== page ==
Kos and Jerome note that the unions are uneasy about Democrats because of the unchecked negative image sketched by media blatherers, but I’ll also add that many people within the netroots (as well as many of the working-class voters) have equal misgivings about labor unions due to the powerful negative narratives sketched by the right-wing noise machine about them, too.

If there is value in joining with working labor unions into the progressive effort (and I believe it is quite imperative), how can they work together?  And what is the best way to overcome the endemic fearfulness that keeps them apart?

Book SalonCommunity

FDL Sunday Book Salon: Crashing the Gate, Week 1

zuniga_markos-20060427.1.gif

(This is the first week we’re devoting to Crashing the Gate.  Next week the authors will be joining us  for a discussion of the book, once again at 2pm PDT/5pm EDT.)

That the book Crashing the Gate by Jerome Armstrong and Markos Moulitsas Zuniga would have an impact well beyond the blogosphere became quickly apparent when it wound up on the cover of the New York Review of Books .  Since the dominant narrative regarding liberal blogs had heretofore been shaped by people like Jim Brady, Deborah Howell and Hugh Hewitt whose agendas involve deflecting criticism of their own weaknesses by focusing on what they perceived as "incivility" in their critics, it was refreshing to see that there was finally a new and much more perceptive way to talk about the blogosphere.  Speaking about Daily Kos, the article observes:

Obsessed with developing strategies for defeating Republicans, the site was much involved with the campaign of Howard Dean for the presidential nomination and carrying on his forthright opposition to the Iraq war. Its sophisticated technological structure, assembled by Moulitsas, has allowed its viewers to raise money for favored politicians, rethink and debate issue positions, harass lazy or ideologically biased journalists and commentators, and even help break stories that the mainstream press managed to overlook. In doing so, it has explicitly tried to chart a new future for the Democrats—the subject of the book under review—and implicitly suggested new possibilities for the American political system that might help it break free of the grip of big money. It also raises large questions about the future of journalism. In my view, nothing more interesting has happened in American politics for many years.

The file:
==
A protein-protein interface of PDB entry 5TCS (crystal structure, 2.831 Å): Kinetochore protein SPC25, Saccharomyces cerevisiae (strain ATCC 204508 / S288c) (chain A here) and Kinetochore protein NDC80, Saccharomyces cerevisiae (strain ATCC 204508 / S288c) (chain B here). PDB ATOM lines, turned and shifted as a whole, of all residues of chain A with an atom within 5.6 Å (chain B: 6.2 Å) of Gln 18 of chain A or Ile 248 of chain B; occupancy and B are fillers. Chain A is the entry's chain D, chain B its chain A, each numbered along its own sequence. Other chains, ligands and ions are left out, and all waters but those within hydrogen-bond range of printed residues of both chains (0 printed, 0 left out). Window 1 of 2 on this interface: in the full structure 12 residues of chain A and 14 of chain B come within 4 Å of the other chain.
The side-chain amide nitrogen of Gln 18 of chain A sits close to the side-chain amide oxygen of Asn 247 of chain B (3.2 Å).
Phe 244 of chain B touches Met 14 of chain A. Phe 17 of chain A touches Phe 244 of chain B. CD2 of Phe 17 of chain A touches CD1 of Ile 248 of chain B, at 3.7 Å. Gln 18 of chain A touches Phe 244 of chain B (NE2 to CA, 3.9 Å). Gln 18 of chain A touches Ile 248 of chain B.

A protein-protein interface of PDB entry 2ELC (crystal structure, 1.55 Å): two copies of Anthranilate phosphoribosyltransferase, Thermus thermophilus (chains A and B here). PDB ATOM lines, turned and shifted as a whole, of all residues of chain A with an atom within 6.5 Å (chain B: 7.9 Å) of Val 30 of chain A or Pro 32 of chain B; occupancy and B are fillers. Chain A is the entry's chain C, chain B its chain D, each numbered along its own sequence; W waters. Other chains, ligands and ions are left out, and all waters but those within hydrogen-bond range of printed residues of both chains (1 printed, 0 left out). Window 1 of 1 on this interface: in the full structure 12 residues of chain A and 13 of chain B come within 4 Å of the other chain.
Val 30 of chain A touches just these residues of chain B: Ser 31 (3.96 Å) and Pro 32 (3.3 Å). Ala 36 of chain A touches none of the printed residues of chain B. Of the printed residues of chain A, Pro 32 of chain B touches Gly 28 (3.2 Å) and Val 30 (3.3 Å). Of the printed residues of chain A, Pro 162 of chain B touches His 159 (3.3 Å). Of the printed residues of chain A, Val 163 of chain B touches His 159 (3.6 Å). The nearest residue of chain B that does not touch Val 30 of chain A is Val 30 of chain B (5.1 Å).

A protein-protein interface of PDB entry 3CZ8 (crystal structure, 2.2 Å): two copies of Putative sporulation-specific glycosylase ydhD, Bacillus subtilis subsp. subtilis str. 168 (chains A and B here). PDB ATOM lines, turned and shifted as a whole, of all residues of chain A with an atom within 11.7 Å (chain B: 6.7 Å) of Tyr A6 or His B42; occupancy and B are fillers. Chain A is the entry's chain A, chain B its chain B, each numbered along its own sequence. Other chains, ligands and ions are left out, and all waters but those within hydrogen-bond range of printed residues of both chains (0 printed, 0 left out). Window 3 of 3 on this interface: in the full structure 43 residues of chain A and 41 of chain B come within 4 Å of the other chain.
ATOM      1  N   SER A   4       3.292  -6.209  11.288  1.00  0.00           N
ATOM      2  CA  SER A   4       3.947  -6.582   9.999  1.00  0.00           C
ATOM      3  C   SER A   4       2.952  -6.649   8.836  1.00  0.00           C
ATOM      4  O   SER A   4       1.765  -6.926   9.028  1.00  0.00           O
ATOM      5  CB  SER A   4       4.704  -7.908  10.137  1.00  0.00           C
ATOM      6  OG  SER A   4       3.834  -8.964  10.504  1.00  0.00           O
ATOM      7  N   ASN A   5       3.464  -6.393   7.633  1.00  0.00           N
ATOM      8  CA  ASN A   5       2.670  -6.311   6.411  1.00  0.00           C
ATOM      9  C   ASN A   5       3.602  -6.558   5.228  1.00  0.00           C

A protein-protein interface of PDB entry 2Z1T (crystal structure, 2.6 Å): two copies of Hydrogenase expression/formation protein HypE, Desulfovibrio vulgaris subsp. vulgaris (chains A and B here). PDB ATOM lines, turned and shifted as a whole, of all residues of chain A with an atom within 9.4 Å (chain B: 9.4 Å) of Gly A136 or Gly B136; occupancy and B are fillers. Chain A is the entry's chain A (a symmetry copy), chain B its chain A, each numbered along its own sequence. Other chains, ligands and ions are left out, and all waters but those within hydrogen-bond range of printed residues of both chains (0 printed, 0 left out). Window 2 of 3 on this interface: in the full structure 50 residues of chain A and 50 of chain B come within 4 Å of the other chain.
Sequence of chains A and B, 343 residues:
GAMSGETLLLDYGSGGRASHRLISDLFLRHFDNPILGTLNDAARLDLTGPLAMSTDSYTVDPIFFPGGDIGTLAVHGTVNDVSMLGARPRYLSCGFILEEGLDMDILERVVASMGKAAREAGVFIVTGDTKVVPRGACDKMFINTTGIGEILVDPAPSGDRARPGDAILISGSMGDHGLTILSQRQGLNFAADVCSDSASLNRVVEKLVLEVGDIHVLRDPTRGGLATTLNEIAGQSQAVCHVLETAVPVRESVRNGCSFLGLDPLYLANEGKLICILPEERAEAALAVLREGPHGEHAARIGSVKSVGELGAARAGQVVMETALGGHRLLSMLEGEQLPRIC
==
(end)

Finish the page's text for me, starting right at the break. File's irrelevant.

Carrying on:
The book is light years ahead of anything else out there in terms of analyzing the current political landscape and the growing role of the netroots.  Today I’d like to focus on the first half of the book, and pose three questions which strike me as important topics of discussion:

(more…)

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Jane Hamsher

Jane Hamsher

Jane is the founder of Firedoglake.com. Her work has also appeared on the Huffington Post, Alternet and The American Prospect. She’s the author of the best selling book Killer Instinct and has produced such films Natural Born Killers and Permanent Midnight. She lives in Washington DC.